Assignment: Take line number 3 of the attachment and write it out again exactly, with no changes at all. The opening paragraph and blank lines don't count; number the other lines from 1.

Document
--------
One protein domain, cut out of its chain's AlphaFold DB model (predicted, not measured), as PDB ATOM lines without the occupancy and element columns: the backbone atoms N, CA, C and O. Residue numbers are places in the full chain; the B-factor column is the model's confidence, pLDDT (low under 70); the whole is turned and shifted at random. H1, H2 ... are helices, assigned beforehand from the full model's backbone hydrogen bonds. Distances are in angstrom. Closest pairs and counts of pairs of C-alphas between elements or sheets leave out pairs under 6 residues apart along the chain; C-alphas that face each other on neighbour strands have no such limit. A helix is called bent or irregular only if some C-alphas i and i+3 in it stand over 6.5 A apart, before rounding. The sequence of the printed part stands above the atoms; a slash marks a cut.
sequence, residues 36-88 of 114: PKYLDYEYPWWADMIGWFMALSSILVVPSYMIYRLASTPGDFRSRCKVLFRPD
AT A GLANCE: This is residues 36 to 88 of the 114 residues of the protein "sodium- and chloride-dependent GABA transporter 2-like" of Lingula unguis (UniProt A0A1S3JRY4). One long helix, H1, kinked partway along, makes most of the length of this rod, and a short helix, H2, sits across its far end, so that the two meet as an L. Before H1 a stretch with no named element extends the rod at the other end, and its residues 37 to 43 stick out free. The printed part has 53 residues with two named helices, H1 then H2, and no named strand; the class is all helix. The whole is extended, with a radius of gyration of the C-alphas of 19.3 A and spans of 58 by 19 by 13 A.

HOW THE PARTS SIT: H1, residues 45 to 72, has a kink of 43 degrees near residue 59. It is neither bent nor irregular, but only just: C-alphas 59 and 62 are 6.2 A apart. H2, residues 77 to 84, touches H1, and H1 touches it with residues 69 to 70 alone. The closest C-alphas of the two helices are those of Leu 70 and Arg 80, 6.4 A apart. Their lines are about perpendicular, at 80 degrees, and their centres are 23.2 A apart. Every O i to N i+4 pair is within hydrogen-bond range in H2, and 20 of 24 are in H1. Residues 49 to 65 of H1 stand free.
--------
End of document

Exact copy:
HOW THE PARTS SIT: H1, residues 45 to 72, has a kink of 43 degrees near residue 59. It is neither bent nor irregular, but only just: C-alphas 59 and 62 are 6.2 A apart. H2, residues 77 to 84, touches H1, and H1 touches it with residues 69 to 70 alone. The closest C-alphas of the two helices are those of Leu 70 and Arg 80, 6.4 A apart. Their lines are about perpendicular, at 80 degrees, and their centres are 23.2 A apart. Every O i to N i+4 pair is within hydrogen-bond range in H2, and 20 of 24 are in H1. Residues 49 to 65 of H1 stand free.